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Dreaming the River
by Joseph Freda

an excerpt from The Patience of Rivers
published in The Kenyon Review, Winter 2003

The water ran black between the boats, and doilies of foam floated past as the teams backpaddled to stay behind Vern Lefevre’s outstretched arm.

“Standard canoes back off the racers,” Vern called. “Standard canoes one boat length behind the racers, please!”

Nick kept a steady backpressure on his paddle and feathered it in the water. His stomach was so tight he thought he’d puke if he didn’t start paddling soon. Puke up a damn big rock, right through the hull of the canoe. Two strokes per second at the start, jump out in front. Get trapped in the pack, you’re screwed. Backpaddle, feather... Backpaddle, feather... Every muscle wanted to explode into forward motion. Vern’s instructions ended and the only sounds were the clunk of a paddle against a hull, the clearing of a throat, and then Vern called, “All right, paddlers. On the count!”

They stopped backpaddling and held tight in the water.

“On your marks!”

Nick felt Charlie’s paddle come out, felt his legs brace.

“Set!”

Nick’s paddle came up. He leaned forward.

BOOM!

The shotgun fired and the paddlers attacked the water, slashing at the river, shoveling bucketfuls behind them, banging this way and that, hitting canoes on both sides while trying not to break paddles—the usual frenzy at the gun. Flying spray and flailing arms and banging boats and wild cursing, it was rabid mayhem for the first sixty seconds and at Long Eddy this is enough to get you to the first riffle, where, if you haven’t separated yourself with some paddling room, you get jumbled with the others and you’ve got no water to dig into. Nick and Charlie jumped out pretty well but then slid up against the red glass racer, and their bowman, instead of drawing off from the other side, actually braced his paddle on Nick’s bow and shoved, sending Nick off his track and allowing them to gain half a length. Charlie dug for all he could and straightened them out, but they banged the red boat again. “Fucking steer your boat!” the sternman yelled at Charlie, and the boys bent heads-down and dug some more.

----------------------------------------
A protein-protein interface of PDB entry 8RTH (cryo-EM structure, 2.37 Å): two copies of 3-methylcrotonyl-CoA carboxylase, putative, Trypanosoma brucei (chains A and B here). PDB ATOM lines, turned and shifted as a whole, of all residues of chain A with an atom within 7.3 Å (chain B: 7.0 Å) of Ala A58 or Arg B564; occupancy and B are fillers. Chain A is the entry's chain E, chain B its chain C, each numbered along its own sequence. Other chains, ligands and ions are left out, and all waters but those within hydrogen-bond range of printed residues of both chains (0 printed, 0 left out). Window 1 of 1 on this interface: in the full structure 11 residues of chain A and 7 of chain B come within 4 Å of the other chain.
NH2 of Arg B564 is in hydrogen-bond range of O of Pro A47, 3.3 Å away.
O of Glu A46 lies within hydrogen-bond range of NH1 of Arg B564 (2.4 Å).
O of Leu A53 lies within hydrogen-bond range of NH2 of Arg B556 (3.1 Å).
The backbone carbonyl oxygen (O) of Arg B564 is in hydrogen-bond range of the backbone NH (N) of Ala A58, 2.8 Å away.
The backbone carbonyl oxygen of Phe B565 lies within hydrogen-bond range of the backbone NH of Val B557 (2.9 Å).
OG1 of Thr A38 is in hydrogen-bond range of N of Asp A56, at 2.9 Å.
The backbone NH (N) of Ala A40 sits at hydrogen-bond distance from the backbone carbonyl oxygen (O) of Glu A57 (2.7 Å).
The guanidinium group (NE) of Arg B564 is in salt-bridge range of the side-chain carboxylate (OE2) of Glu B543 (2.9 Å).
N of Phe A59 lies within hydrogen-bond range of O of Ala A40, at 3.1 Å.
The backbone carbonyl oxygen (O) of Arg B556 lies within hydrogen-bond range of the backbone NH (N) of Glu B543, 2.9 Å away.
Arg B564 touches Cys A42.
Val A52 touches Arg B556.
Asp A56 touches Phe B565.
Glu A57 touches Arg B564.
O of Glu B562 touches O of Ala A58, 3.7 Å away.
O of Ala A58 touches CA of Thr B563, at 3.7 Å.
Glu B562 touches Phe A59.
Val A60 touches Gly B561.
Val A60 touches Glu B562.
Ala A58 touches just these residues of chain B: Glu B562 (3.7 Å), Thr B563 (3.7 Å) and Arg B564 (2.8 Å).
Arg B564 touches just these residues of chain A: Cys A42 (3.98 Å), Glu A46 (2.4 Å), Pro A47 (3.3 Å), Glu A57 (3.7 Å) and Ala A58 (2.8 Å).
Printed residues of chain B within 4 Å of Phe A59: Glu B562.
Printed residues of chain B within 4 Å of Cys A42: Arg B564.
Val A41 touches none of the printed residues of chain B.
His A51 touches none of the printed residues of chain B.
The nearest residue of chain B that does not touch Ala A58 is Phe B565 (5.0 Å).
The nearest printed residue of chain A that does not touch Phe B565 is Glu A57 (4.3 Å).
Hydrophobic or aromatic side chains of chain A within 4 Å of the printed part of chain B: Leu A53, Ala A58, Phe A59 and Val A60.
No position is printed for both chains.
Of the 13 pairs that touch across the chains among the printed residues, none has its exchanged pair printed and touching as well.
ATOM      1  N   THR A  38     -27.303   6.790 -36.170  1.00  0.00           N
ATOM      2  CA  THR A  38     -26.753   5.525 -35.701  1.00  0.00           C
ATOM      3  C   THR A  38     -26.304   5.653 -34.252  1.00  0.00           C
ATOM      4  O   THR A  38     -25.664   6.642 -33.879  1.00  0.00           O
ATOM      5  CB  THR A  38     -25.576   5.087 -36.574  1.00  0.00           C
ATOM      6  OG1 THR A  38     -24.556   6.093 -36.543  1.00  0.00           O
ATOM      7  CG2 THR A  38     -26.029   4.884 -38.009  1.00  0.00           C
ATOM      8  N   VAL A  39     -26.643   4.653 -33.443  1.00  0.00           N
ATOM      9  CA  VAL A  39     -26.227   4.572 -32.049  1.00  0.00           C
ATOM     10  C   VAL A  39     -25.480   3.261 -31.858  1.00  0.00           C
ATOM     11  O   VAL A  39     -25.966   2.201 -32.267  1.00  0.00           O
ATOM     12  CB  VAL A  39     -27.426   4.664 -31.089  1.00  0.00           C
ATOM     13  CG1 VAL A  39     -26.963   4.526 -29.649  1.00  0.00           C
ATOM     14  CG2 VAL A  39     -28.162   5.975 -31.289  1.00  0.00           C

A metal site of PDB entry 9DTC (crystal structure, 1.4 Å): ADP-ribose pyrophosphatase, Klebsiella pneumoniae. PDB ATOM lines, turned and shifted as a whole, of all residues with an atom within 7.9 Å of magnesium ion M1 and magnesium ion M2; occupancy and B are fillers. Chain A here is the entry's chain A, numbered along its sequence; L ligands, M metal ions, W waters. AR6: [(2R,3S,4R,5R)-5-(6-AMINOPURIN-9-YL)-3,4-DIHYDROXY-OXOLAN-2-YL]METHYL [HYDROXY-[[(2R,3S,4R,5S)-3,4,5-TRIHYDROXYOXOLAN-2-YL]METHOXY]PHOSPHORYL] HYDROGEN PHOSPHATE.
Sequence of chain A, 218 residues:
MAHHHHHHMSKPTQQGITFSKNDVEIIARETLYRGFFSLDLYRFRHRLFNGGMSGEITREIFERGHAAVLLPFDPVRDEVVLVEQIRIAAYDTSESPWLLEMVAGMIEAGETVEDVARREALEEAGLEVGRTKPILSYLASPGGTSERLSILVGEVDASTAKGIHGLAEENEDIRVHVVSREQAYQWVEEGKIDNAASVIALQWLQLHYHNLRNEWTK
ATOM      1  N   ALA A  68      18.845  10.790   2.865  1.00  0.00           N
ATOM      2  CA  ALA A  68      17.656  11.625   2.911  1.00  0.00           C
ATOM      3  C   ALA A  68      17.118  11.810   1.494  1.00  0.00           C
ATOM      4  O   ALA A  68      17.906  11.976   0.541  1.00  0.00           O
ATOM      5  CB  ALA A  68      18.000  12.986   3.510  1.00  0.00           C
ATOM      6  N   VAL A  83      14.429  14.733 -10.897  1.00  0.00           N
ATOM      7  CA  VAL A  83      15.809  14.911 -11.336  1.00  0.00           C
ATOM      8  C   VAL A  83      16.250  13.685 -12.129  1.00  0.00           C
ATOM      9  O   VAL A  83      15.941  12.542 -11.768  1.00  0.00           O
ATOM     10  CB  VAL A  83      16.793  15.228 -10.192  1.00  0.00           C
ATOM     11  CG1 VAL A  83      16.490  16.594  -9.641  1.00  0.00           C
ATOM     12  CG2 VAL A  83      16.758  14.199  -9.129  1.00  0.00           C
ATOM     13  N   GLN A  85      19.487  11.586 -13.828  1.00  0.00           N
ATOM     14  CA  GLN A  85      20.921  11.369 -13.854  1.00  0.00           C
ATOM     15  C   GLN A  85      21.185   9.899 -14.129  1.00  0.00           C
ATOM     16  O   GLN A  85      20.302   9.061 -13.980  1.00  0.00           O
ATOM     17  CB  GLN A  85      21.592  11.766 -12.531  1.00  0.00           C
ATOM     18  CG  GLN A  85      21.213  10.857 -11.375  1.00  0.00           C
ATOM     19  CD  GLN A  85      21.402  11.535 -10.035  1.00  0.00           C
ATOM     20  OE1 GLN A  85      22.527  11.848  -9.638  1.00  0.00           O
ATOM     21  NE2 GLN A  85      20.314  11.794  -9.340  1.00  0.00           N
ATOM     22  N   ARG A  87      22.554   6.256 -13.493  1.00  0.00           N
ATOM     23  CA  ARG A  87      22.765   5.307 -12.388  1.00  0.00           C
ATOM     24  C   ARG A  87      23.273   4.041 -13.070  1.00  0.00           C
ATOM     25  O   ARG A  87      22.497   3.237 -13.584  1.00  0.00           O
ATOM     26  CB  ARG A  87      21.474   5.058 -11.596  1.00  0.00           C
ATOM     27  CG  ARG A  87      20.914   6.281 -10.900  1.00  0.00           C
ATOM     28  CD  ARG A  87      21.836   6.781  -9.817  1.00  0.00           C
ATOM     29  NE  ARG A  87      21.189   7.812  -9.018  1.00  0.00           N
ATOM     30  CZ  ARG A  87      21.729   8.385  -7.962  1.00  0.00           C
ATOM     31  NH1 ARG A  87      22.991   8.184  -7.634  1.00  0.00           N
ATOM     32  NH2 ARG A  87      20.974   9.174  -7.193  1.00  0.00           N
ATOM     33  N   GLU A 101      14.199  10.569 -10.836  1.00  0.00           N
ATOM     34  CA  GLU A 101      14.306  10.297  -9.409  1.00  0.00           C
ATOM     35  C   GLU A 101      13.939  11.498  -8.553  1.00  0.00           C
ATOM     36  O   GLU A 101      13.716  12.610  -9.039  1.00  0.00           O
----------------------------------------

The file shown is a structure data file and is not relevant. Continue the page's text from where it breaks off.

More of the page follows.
The line of boats evened out, bows to sterns, like a necklace of long beads. The boys paddled in seventh place, and now past the jam-up they could settle into a steady fast stroke. …two, three, four… Slice! Slice! Slice! …eight, nine, hut! Slice! Slice! They gained steadily on the red boat, which had taken on too much water in the first riffle. It wobbled on every paddle-switch. Nick knew those guys would have to stop and dump their water, and he’d take them there, so he set his sights on the cedar boat in front of them. When he and Charlie took that boat, number 108, they’d be in fifth place.

Felix’s letter drifted into his mind. He wrote about fishing with hand grenades and blowing beaucoup grass, and then I dreamed about Eva last night, that we’d been swimming in the river and were dozing on a big rock, and then she started to shake my arm, but I didn’t want to wake up because the sun felt good and it was drying me out. But she was smiling and shaking me and then I did wake up and it was my relief, Kreiger, shaking me awake because it was my watch. I’d gone to sleep soaking wet and it was still raining, and I was sure disappointed to leave that dream.

It was weird, Felix in Nam dreaming about the river, and Nick on the river dreading Nam. In a few days he’d be off to Albany, but if he didn’t stick in college the draft would sweep him away. Thinking about the world beyond Delaware Ford was like watching a black-and-white movie, or a duotone photograph—all grays and gunmetal blues. He imagined himself at school, in an unfamiliar urban landscape with gritty sidewalks and pieces of litter scudding by, knowing no one and wandering among strangers with no more feeling for them than for the parking meters or the hydrants, catching his monochromatic reflection in a shop window and seeing himself as the shopowner would: a confused kid without money or direction, looking at the wares simply because they were there, not because they fit into some larger blueprint of his life.

If he imagined dropping out of school, he saw himself in the same leaden colors as a draftee: doing time in a cause for which he had no moral affiliation, thrown together with other young men who shared nothing except their overriding confusion and a lack of will to resist, passing through the doors they were ordered to, rising at the time they were ordered to, performing private acts communally—shaving, showering, shitting—allowing himself to be herded through feeding and training and then to be transported to Vietnam.